At about the same time the use of new types of polypropylene and polystyrene (later polyethylene) film materials for more demanding label applications were being introduced. High quality printing of filmic materials used for labelling shampoos, toiletries, industrial products, etc, were now required by the leading brand owners. This presented more demanding label printing and converting challenges for press manufacturers and converters.
Three decades of evolutionary changes in label printing technology
To meet changing label printing requirements over the past 30 years the dominant label printing technology of the time has undergone several changes: in the 1980s it was rotary letterpress that dominated new press sales. Then came growth in the flexo process during the 1990s. Much of the early part of the 21st century has seen UV flexo as the dominant technology for new label press sales. Since the mid-2000s, digital printing has also begun to evolve quite rapidly, initially with electrophotographic liquid and dry toner technologies and, most recently, with new generations of UV and water-based inkjet.
In the pipeline for launch in 2014 is the newly developed Landa nanographic printing process, an offset inkjet process that has already created significant market interest amongst label, folding carton and flexible packaging printers.
Without unduly wishing to worry the label converter, there is also considerable development work being undertaken at the present time with the longer-term aim of eventually using inkjet technology to print direct onto glass or plastic bottles or onto a variety of can shapes and sizes. Maybe not a concern for today, but possibly a more real threat for the future.
What will the future bring? Factors to consider
Put together, the key challenge today for any label printer is to decide what his new label printing press investment will be this year, next year or the year after. Will it be another conventional UV flexo analogue press? Or maybe an offset or combination process press? Some converters are perhaps still deciding whether to go digital. If so, will the investment be in toner or inkjet technologies?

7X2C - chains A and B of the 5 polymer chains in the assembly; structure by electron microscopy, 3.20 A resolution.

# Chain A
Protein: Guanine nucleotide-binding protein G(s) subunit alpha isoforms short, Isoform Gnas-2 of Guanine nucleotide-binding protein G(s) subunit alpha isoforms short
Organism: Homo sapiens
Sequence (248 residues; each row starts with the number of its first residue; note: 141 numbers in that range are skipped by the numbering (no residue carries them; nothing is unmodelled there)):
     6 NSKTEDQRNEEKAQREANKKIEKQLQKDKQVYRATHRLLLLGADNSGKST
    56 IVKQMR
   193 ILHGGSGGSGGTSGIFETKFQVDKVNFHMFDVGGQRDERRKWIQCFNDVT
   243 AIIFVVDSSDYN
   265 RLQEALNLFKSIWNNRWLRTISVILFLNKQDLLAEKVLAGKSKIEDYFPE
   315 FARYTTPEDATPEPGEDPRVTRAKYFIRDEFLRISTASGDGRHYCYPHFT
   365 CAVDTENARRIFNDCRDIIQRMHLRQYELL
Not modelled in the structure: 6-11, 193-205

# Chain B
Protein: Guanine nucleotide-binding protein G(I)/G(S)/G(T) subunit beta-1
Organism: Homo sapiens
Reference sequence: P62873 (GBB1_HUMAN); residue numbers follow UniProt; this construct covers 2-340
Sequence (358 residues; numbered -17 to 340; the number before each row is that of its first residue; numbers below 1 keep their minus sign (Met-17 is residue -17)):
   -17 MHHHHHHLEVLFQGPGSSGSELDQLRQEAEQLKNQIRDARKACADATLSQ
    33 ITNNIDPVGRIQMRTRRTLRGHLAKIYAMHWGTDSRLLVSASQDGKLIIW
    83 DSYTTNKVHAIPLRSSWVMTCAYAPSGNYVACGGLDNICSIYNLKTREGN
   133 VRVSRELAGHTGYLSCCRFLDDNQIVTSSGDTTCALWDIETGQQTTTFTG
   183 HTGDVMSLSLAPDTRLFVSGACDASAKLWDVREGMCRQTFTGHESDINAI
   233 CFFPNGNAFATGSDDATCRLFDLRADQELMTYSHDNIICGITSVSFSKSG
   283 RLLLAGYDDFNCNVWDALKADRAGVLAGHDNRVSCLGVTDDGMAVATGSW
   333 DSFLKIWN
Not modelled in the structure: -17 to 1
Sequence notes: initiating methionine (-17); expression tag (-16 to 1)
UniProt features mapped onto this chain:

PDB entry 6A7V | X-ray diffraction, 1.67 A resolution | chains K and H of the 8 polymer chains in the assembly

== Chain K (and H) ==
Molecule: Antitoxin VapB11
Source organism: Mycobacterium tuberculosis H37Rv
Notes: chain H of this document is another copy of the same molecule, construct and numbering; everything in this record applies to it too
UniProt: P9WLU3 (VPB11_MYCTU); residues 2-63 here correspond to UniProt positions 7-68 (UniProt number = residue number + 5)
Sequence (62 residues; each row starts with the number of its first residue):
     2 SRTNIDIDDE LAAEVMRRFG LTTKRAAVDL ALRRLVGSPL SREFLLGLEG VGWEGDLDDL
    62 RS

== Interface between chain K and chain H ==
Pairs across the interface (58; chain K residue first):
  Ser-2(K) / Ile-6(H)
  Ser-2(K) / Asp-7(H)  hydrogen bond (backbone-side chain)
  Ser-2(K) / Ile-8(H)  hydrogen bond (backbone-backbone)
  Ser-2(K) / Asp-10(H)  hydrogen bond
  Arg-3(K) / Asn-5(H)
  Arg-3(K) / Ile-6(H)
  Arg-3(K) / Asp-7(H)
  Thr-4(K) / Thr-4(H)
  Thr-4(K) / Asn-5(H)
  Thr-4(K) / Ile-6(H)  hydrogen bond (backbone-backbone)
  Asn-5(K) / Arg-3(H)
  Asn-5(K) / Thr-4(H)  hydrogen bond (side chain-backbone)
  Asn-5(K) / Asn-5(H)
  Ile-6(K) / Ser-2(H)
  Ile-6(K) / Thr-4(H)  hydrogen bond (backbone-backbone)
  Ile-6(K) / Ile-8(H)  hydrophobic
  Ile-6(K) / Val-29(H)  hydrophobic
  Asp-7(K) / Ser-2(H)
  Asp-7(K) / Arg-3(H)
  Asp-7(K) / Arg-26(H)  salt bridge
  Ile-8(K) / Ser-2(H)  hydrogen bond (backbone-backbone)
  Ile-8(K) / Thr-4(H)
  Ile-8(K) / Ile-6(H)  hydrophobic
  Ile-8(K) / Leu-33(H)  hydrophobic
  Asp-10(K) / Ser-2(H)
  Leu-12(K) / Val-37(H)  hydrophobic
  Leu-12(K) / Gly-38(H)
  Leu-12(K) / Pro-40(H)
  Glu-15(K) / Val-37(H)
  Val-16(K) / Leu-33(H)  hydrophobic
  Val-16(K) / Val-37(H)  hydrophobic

In the past, the decision, which press to invest in was perhaps rather simpler. Today there are even more factors to be considered – even with conventional analogue press technology. A press’s environmental footprint and energy consumption might be an important factor. So might the press colour gamut and the number of colours or print stations available on the press.
What added-value finishing options are available? What inspection or control technology is required on the press? What kind of output speed is demanded for the type of work being produced? How long does the press require to changeover from one job to another? Does the converter want to print other products as well as labels, such as flexible packaging, tube laminates, folding cartons, sachets, etc. These factors may well influence press investment. Each of the main press manufacturers undoubtedly has their own technology variations and solutions they wish to promote and offer.
Going Digital: Additional Factors
When it comes to investing in digital there are various other factors to be considered as well as just investment in a press. Digital printing is all about new ways of working. It’s about enhanced colour management. It’s about making decisions whether to go conventional or digital as late as possible. What throughput of different jobs can be handled each day without getting bogged down in administration and paperwork? All these factors are likely to require more sophisticated Management Information Systems (MIS). Yet another key investment decision to be made.
Then there is the additional challenge with digital of what dpi resolution to go for; does the work produced need a white ink in one of the printing heads; does the press have an extended colour gamut. Press running speeds between all the digital label press technologies also vary quite considerably. How important is speed with many short-run job changes?